(IsraelNN.com) Archaeologists have discovered what they say is the oldest Hebrew text ever found, at a site they believe was King David's front line fortress in the war against the people of Pleshet, also known as the Philistines. The site overlooks the Elah Valley, where the young David slew Goliath, the Philistine giant, with a well-aimed shot from a sling.
The text is written in ink on a pottery shard. It is made up of five lines of text in Proto-Canaanite characters separated by lines. The discovery, by archaeologists Prof. Yossi Garfinkel and Sa'ar Ganor of Hebrew University, is being hailed as one of the most important
finds in Israel since the Dead Sea Scrolls.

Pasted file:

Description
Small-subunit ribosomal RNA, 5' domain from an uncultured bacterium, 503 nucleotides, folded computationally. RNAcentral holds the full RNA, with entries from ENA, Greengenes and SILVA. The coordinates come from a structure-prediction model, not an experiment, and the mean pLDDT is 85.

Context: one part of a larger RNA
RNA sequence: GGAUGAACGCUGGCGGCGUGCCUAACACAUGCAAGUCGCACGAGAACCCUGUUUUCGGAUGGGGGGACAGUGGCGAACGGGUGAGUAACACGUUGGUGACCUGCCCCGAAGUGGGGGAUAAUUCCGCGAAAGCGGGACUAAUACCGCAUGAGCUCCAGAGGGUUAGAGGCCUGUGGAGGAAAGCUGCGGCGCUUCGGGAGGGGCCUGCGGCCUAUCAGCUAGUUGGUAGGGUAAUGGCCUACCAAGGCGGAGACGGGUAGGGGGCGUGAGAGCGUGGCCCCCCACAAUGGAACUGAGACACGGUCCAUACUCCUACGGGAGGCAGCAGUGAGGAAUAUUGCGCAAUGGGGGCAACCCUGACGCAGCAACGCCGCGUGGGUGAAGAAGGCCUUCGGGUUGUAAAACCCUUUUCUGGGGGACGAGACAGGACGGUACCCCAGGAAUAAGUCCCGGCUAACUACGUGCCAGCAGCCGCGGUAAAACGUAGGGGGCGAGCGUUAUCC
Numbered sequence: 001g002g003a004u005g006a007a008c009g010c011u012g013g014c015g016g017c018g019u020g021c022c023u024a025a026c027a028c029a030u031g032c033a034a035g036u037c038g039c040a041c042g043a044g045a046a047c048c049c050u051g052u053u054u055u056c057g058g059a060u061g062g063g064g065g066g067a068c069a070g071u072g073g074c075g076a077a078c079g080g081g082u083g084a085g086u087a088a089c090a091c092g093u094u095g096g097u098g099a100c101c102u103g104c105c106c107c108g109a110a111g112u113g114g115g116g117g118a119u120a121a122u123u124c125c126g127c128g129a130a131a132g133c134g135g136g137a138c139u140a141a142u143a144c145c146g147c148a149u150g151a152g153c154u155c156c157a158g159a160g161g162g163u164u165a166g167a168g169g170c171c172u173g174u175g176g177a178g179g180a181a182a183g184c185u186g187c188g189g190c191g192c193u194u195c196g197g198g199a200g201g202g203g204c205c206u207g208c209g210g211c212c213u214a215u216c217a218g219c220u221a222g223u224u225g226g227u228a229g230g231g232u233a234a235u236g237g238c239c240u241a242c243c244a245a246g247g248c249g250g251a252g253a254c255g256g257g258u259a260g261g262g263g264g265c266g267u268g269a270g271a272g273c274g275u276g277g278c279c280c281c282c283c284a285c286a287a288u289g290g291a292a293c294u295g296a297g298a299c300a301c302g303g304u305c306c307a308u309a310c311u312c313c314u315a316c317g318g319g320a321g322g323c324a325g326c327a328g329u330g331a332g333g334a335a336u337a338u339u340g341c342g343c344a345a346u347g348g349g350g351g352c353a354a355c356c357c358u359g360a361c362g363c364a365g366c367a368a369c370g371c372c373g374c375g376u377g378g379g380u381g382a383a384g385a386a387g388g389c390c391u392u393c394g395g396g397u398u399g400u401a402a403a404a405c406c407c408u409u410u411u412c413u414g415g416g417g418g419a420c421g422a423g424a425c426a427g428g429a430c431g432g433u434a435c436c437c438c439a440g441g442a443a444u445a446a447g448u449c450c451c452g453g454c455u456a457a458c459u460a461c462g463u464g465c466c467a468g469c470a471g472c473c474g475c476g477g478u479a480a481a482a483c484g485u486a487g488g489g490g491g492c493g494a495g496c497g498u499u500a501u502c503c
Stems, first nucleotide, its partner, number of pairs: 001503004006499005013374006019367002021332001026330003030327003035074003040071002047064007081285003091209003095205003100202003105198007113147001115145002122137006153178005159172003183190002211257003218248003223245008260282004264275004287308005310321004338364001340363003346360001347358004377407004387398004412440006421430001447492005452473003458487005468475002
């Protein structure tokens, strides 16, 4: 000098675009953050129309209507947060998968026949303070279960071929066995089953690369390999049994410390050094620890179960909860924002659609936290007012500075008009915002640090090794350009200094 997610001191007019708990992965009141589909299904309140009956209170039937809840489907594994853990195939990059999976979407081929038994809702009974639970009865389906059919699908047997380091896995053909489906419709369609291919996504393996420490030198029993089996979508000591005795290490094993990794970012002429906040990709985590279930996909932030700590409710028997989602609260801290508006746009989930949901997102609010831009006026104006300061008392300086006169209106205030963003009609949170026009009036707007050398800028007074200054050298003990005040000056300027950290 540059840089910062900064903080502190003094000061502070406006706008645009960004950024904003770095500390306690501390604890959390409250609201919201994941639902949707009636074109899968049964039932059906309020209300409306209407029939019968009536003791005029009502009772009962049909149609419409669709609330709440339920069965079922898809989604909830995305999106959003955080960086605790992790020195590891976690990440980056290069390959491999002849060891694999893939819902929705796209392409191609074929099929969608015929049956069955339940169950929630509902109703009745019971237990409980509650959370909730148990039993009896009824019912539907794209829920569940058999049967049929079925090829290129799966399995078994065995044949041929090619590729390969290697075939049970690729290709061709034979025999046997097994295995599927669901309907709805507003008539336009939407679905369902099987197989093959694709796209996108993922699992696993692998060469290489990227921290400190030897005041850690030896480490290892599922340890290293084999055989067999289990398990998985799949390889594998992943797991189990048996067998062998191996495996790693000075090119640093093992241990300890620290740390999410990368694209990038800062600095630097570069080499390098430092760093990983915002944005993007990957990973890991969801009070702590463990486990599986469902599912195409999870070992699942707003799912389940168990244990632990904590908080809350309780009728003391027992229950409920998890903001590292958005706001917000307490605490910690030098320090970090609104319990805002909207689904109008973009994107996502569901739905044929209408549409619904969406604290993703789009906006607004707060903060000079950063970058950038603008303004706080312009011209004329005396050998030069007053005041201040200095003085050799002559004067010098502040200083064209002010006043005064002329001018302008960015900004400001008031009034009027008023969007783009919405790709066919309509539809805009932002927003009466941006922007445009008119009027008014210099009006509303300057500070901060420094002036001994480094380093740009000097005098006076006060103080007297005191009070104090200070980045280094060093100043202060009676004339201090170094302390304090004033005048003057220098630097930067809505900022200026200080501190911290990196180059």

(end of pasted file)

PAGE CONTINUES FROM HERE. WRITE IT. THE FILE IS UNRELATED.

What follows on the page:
Carbon-14 dating as well as chemical analysis of the pottery found at the site shows conclusively that it dates from between 1,000 and 975 B.C. – the time of King David's reign. David – who wrote the Psalms, unified the tribes of Israel and made Jerusalem the capital of the Israeli nation – is considered to be Israel's greatest King, whose reign ushered in the period in which the First Temple was built.
The writing therefore predates the Dead Sea Scrolls by about 1,000 years.
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